Well, it's struck again, the dreaded apathy.
It's interesting, as I look back through my med school career. At first I remember being totally excited to learn, to understand, to really study our coursework. Anatomy, neurology, physiology... that was the stuff I loved in college, and being able to study it and apply it to other people? What an honor, what a privilege!
The grind slowly caught up with me. I studied too much, took the "work hard, play hard" mantra too much to heart. I would sit on the couch with a beer, a sleeping pill, the TV blaring, and my computer fired up simultaneously just to relax. I started making jokes that I used coffee as an upper in the morning and beer as a downer at night... but I wasn't joking.
I finished Boards - god knows how - and thought to myself finally the long hours, the stress, the constant feeling that I should be doing something productive would stop.
3rd year rolls around and you realize that for all the studying you may have done during years 1 and 2, you still don't know shit. Attendings pimp you on arcane knowledge from their specialty they've been practicing for 40 years and are shocked when you don't know it. End-of-rotation exams are brutally hard and require you to diagnose, treat, and manage 100 patients in about 120 minutes.
On top of it all is the knowledge that everyone you work with... interns, residents, attendings... are all going to grade you subjectively on how well they thought you did. So you put on your smiley face, pretend like ophthalmology is the most awesome field EVER and go to work every morning, starting on average at 6AM and finishing around 5PM.
It is brutal, and exhausting, and sometimes honestly I wonder if it wasn't a huge mistake to go to medical school. I'm not asking for sympathy here, by the way, but instead hoping that some of you nod to yourselves while reading this and go "yeah, I know where he's coming from. I've thought the same thing to myself from time to time".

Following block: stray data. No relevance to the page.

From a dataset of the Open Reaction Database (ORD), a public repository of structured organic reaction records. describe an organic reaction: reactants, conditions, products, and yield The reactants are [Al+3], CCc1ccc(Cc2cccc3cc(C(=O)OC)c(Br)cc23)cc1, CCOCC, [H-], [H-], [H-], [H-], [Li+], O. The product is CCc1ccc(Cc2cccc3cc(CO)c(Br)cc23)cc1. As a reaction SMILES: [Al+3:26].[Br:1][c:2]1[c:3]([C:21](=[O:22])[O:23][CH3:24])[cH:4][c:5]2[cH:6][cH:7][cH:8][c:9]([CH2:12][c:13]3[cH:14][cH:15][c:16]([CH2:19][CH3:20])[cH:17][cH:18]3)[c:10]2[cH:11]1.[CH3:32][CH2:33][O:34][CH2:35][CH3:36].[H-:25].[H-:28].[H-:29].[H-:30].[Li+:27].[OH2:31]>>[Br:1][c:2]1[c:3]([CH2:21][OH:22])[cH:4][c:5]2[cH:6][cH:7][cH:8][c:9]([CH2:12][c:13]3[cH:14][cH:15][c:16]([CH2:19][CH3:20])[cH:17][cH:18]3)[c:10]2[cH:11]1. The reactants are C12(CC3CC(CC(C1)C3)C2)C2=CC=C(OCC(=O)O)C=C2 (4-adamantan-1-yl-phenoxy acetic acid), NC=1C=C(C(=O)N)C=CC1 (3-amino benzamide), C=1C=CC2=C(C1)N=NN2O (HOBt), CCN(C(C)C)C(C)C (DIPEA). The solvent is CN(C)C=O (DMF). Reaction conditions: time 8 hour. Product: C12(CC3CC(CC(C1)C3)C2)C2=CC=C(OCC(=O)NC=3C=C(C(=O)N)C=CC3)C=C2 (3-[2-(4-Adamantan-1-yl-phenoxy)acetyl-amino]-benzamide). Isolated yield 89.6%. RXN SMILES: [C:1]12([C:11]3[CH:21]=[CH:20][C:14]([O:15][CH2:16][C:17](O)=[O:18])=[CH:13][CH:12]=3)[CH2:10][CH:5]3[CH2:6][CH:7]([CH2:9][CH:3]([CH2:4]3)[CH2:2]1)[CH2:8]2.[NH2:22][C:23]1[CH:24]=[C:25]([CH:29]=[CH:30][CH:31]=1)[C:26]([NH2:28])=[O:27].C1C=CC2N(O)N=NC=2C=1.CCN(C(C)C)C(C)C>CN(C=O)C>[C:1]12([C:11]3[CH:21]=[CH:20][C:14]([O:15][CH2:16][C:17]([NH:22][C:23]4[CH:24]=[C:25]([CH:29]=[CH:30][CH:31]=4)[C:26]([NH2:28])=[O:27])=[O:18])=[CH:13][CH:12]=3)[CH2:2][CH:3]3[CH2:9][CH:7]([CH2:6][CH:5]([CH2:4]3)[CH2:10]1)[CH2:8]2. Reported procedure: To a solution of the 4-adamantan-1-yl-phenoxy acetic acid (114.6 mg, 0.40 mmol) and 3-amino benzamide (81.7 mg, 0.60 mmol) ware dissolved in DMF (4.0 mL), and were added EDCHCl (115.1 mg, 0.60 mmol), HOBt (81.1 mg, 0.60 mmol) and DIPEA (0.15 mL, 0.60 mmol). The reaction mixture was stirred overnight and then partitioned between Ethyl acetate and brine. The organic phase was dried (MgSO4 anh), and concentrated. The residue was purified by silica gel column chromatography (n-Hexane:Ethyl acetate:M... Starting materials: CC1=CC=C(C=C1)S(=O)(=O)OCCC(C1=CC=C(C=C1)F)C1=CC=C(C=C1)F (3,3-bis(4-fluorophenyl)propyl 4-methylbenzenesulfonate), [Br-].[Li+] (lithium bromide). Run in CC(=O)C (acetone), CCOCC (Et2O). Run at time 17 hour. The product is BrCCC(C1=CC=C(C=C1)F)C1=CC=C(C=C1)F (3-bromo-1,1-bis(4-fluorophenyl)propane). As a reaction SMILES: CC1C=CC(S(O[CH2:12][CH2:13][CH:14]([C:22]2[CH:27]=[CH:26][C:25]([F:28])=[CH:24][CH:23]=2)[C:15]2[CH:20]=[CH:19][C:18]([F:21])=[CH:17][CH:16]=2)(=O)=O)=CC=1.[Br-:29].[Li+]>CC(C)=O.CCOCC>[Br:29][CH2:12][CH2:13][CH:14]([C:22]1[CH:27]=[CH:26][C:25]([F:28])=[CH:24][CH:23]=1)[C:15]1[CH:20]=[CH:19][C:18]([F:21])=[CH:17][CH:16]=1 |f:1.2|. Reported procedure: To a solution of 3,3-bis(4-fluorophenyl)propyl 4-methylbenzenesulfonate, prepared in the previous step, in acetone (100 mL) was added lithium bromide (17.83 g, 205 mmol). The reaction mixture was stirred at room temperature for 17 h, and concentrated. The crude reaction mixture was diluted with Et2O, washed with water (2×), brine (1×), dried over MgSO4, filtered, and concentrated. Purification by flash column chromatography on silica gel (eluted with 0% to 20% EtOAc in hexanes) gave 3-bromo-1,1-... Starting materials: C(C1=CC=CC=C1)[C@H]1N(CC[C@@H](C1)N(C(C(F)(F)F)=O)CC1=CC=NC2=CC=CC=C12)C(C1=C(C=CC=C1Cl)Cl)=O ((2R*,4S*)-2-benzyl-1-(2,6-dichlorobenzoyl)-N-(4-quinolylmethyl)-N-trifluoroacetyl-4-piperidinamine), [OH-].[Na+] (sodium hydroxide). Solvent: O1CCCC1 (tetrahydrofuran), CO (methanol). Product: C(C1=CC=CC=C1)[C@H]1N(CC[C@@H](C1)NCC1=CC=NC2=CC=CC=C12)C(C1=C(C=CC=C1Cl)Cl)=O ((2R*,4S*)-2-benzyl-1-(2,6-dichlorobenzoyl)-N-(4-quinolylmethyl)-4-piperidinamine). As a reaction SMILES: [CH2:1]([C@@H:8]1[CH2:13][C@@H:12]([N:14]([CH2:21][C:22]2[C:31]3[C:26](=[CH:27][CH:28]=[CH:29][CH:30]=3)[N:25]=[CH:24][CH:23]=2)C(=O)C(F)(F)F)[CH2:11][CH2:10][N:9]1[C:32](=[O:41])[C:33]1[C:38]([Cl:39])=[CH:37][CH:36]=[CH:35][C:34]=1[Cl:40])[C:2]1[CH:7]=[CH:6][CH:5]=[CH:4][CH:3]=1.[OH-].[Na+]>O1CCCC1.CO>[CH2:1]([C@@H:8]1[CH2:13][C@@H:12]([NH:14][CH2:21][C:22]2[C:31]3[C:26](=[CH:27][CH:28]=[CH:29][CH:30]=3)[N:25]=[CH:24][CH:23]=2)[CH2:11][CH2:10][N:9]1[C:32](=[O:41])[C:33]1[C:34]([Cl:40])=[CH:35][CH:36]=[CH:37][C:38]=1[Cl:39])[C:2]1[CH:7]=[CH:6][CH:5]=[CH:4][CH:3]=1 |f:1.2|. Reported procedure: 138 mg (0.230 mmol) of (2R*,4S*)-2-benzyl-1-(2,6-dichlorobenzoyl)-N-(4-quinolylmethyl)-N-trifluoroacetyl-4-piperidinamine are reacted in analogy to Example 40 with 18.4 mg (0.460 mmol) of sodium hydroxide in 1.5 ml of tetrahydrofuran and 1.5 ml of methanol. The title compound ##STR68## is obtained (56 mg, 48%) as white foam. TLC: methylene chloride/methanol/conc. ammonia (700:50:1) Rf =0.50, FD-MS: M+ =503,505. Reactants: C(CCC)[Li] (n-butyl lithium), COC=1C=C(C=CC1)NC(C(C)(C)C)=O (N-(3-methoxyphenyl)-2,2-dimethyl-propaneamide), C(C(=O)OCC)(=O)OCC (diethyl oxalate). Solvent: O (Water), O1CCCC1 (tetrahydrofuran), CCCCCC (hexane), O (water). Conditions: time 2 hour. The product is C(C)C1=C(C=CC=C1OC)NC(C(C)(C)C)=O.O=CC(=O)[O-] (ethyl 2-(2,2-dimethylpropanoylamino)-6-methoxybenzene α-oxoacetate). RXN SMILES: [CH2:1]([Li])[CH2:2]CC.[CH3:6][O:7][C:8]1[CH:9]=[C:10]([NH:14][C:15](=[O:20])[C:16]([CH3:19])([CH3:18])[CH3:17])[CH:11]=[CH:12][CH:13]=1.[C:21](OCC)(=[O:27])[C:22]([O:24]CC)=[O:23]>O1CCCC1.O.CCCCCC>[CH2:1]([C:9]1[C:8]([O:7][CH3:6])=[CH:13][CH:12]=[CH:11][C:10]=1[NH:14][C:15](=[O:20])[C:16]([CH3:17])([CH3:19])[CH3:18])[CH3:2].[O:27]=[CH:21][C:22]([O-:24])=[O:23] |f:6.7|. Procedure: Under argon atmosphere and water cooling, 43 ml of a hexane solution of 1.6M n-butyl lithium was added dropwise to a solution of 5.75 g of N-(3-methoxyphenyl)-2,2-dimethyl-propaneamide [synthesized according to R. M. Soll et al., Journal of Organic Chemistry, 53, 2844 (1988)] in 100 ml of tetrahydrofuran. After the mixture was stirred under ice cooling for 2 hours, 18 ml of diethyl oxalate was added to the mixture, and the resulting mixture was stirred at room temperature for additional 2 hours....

Listen, sometimes you get that patient who comes along and just makes it all worthwhile. But sometimes you punish your body, mind, and soul for some asshole who treats you like crap and expects you to FIX EVERYTHING WRONG WITH ME even though he's not fixable.
I'm a person too, folks. I like sleep, and food, and friends, and family. I've lost a lot of that these past 3 years... and sometimes the field of medicine just isn't rewarding enough to make the sacrifice worthwhile.
I suppose the reason I write this now is that I have really, really been enjoying internal medicine- I like the diagnosis, the management, the primary care aspect. But I see my interns and residents getting no sleep every 5th day (and if you aren't a meddie, imagine that for just one second. No sleep every 5th day for the next 4 years of your life... plus little sleep the rest of the time) and frankly, I don't know if I want to do it.
So, here I am again, thinking about the decision between doing what I love and doing something where the lifestyle doesn't suck. There's a damn good reason people go into pathology, anesthesia, radiology, and dermatology. You work real people hours, and you get paid a decent salary.
After all this time and energy, don't you think we deserve that?